Romney has déjà vu all over again

As Mitt Romney looks at where his presidential bid stands, he must get an uncomfortable feeling of “déjà vu all over again,” as Yogi Berra would say.

But so far, Romney’s backers on Capitol Hill are remaining publicly unruffled, insisting that the differences between then and now are more important than the parallels.

“He is both a much better campaigner and running a much better campaign than was the case four years ago,” Rep. John Campbell (R-Calif.) told The Hill.

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Campbell, who endorsed Romney in 2008 and has done so again this cycle, added: “Four years ago, he was tentative. This time he is much more confident, much more comfortable.”

But Romney’s improvement as a candidate does not necessarily neutralize the uncomfortable similarities to 2008.

Then, as now, he was anointed as a front-runner by the media.

Then as now, he was the best-financed candidate in the race, and the one with the strongest appeal to what remains of the GOP establishment.

Yet then, as now, despite these considerable advantages, he failed to close the deal with the Republican electorate, in large part because of a visceral distrust of him among many of the party’s grassroots supporters.

Four years ago this month, former Arkansas Gov. Mike Huckabee surged in the GOP polls, setting the stage for his January 2008 victory in Iowa. Romney had spent $10 million in the Hawkeye State, but his campaign never regained its equilibrium.

Sen. John McCain (R-Ariz.) defeated Romney in next-to-vote New Hampshire, South Carolina and Florida. That, for all intents and purposes, was that.

This time, it seems former Speaker Newt Gingrich (R-Ga.) poses the gravest threat.

But Gingrich, with his three marriages and taste for Tiffany jewelry, seems a less powerful magnet for the votes of social conservatives than was Huckabee, who spent 12 years as a Baptist pastor.

Couple that with the absence of a rival who could make a very strong case for national electability — the role filled by McCain last time around — and it becomes clearer why Romney supporters on Capitol Hill show little public sign of nerves.

“As your options whittle down, you get more practical about what you’re doing,” Rep. Mike Rogers (R-Ala.), who endorsed Romney both in 2008 and now, told The Hill. “People will gravitate toward the people who can beat Obama, and that is what they really care about. Romney may not be anybody’s perfect candidate, but he is pretty clearly the best general election candidate.”

Even Rep. Jack Kingston (R-Ga.), who endorsed Romney in 2008 but is backing Gingrich this time around, argued that Romney’s tepid poll numbers need not be viewed as such a grave vulnerability. Rather, he said, they are an almost inevitable consequence of being one choice in a multicandidate field.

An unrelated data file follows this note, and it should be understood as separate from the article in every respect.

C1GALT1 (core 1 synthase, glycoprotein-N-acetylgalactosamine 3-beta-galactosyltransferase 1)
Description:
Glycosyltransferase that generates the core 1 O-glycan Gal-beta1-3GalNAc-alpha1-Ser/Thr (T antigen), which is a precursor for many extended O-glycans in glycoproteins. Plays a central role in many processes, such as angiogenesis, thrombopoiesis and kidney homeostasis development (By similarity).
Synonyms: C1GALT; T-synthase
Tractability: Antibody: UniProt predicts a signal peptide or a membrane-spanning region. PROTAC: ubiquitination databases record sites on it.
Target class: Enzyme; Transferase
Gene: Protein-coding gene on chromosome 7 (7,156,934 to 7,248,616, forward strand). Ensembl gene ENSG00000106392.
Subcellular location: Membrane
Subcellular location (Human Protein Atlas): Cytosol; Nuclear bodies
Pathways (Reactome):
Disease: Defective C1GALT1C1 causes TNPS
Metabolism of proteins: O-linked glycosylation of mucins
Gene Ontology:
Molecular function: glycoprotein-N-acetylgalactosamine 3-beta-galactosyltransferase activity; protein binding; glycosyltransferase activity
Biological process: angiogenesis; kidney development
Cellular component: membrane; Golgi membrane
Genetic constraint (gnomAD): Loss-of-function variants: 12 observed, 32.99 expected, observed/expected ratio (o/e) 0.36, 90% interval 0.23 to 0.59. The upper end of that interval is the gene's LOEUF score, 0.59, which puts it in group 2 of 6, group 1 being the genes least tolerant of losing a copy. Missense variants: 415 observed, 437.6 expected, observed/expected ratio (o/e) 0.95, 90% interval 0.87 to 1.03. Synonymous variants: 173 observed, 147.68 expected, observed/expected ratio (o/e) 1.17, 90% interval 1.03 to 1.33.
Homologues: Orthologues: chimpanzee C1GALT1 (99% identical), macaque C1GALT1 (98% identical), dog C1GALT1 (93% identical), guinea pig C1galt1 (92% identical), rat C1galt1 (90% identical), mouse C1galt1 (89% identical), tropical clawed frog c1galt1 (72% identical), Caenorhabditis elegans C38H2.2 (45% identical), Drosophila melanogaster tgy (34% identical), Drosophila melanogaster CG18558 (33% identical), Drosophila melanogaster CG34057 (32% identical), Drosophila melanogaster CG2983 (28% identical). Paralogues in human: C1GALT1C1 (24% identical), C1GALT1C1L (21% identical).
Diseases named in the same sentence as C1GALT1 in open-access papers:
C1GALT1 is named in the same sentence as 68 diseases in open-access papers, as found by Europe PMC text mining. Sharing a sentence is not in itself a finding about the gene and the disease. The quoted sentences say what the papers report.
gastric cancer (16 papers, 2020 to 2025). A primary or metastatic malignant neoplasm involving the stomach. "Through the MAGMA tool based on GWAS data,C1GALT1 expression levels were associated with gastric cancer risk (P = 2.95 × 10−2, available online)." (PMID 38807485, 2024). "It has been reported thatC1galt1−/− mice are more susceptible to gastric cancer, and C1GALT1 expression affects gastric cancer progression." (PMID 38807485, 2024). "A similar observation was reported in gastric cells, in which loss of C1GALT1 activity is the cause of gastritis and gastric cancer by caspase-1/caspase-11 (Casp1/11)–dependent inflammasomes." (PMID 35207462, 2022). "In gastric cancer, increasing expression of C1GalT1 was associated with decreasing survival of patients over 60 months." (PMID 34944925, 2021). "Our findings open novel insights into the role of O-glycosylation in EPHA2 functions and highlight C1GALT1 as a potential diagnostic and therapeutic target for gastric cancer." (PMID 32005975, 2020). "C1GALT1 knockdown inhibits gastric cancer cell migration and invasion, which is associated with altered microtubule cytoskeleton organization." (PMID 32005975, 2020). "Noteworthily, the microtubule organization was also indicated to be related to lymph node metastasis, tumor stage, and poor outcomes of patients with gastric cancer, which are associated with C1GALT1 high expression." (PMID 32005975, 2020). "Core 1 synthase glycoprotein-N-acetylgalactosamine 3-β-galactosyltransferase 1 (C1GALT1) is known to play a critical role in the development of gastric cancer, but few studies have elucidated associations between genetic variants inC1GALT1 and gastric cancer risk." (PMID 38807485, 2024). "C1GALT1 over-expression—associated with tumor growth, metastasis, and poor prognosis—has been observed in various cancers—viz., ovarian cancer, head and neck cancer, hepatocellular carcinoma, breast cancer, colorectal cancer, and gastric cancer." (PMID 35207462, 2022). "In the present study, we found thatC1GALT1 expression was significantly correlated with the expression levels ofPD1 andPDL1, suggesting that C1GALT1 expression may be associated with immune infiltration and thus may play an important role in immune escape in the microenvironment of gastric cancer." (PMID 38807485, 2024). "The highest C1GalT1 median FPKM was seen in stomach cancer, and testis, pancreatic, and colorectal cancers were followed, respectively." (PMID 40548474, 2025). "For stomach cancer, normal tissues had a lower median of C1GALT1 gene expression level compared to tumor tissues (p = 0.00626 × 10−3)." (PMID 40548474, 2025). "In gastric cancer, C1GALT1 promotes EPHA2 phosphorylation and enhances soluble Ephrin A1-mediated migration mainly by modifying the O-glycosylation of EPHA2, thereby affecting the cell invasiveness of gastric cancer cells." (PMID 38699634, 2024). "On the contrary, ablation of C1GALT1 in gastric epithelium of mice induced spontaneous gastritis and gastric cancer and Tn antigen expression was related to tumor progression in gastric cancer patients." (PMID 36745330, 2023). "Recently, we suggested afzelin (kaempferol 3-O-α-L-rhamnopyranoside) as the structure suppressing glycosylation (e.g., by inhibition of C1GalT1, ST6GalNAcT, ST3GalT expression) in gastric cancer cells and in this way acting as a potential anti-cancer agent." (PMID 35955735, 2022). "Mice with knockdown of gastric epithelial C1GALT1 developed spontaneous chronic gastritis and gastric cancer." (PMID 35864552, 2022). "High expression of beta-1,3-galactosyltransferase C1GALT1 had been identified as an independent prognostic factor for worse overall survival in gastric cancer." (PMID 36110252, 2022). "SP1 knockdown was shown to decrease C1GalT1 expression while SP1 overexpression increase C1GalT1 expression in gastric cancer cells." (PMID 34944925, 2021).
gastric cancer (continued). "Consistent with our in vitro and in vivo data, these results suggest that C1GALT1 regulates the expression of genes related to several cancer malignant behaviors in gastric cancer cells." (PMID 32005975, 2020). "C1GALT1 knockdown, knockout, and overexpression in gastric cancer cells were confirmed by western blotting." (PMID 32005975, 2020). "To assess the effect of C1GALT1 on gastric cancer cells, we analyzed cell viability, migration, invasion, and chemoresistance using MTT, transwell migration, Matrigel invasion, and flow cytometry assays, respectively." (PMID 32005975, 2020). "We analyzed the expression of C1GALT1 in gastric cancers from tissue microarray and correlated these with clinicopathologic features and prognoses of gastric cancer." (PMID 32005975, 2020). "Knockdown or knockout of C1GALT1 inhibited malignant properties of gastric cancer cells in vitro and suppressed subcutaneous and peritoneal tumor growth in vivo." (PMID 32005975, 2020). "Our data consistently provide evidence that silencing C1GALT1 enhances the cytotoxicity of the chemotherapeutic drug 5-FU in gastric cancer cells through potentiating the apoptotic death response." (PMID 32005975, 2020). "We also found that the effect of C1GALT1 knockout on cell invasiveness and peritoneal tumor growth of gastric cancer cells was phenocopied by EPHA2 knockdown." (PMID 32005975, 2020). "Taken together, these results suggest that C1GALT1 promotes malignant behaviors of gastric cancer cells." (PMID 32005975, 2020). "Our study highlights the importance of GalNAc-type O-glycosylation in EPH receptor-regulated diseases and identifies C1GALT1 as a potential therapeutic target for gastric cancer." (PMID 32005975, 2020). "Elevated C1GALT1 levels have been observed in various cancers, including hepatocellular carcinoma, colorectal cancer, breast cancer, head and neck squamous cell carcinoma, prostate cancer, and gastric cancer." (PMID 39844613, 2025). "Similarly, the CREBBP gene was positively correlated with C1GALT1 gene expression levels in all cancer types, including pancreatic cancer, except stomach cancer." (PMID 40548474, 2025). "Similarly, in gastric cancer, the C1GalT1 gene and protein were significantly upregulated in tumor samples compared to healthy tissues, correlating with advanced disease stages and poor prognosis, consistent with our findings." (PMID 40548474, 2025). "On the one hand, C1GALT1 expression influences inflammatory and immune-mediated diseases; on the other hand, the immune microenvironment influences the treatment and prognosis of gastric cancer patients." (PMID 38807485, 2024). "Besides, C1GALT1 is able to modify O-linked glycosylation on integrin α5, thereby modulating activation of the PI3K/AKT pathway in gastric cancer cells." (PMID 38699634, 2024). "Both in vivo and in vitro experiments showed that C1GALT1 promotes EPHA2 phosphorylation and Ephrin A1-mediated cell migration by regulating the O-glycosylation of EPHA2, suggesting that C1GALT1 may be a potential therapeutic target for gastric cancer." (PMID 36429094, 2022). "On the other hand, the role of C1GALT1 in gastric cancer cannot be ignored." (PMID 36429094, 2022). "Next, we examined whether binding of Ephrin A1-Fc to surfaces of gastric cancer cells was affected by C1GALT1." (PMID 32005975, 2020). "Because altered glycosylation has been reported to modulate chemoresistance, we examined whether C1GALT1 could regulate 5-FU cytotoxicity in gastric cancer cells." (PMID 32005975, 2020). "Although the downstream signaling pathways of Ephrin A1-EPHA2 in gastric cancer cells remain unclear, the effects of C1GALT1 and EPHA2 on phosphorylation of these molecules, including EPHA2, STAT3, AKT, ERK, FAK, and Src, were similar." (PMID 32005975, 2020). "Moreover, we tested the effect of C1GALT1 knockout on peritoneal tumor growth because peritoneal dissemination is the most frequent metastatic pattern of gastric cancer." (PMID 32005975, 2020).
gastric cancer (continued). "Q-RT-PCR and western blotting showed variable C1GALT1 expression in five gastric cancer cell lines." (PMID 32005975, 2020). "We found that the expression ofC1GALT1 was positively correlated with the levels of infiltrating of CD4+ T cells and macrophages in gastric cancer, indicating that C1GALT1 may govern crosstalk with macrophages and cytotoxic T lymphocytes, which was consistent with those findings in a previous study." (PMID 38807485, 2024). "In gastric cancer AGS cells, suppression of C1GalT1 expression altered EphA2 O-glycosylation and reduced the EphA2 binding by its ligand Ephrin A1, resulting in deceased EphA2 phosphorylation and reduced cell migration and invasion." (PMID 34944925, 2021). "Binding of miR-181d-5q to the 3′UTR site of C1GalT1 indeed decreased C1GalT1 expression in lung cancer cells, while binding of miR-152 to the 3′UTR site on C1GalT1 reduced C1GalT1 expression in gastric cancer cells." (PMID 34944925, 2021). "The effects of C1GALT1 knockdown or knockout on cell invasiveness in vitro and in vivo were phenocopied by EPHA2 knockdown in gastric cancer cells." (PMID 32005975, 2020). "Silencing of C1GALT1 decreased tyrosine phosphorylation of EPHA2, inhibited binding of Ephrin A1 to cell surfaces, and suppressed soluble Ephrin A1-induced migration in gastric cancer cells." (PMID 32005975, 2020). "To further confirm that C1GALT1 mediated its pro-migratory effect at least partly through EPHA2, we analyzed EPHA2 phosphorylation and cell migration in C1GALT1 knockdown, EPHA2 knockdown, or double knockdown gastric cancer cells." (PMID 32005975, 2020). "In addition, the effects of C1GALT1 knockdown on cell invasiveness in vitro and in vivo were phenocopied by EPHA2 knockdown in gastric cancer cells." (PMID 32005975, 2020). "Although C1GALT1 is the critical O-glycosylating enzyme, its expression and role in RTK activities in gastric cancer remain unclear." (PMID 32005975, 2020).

“People look at the debates and think Newt makes the most sense,” he said.

“Herman Cain is a very charismatic guy. Santorum has his 4 [percent] to 7 percent that doesn’t go away. Ron Paul has his people, and you can’t blow those people away.

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“Those people who put their stake in the ground like that make it difficult for Romney to gain numbers.”

(Kingston is not so magnanimous toward every contender. He said Texas Gov. Rick Perry “has a remarkable record but, as a candidate, he could not have been worse.”)

The volatility that has seen Rep. Michele Bachmann (R-Minn.), Perry, Cain and now Gingrich rise in the polls might just as easily be seen as reflecting an amorphous but persistent anti-Romney vote that no one (until, perhaps, Gingrich) has successfully retained.

“Many Republicans look at Romney as essentially a Trojan horse,” said Kyle Kondik of the University of Virginia Center for Politics. “There is a real hunger for somebody else because, for a number of reasons, conservatives don’t think he is one of them.”

Rep. Judy Biggert (R-Ill.), another Romney supporter, insisted that “the media pick a candidate of the week or the month.”

“That’s why I like that Mitt Romney has stayed on a path, one that has not been disturbed,” she said.

There might be some signs of this imperturbability weakening, however, with Romney’s contentious interview with Fox News anchor Bret Baier last week, and a more general sense that his team is still pondering how to deal with the Gingrich threat.

In any event, if Romney is to be stopped, it seems as if Iowa would have to be his Waterloo.

Winning there and in New Hampshire, which adjoins Massachusetts and where he owns a home, would make his nomination seem almost inevitable.

But Iowa, a state where the Republican electorate tends to have a considerably more socially conservative bent, seems to give even confirmed Romney backers some queasiness.

“I have never been a big fan of the Iowa caucuses,” Rogers said. “I was frankly hopeful that Gov. Romney would not spend a lot of time there, because I think those caucuses are a bit weird.”

Other supporters argued that one of the lessons Team Romney has learned since last time out is to manage expectations more carefully.

That way, they suggest, even a defeat in Iowa would not be such a fatal torpedo as it was in 2008.

“If you lower expectations, it’s different,” Campbell said. “I don’t think Iowa is any easier for him than it was four years ago. But they are being more realistic this time, and not talking about making a sweep everywhere. Last time, they felt like they could win everywhere.”

To his backers, Romney has benefited from identifying his weaknesses — like the management consultant he once was — and diligently trying to neutralize them.

But as the clock ticks down to another showdown in Iowa, they could be forgiven for entertaining private doubts as to whether that will be enough to win.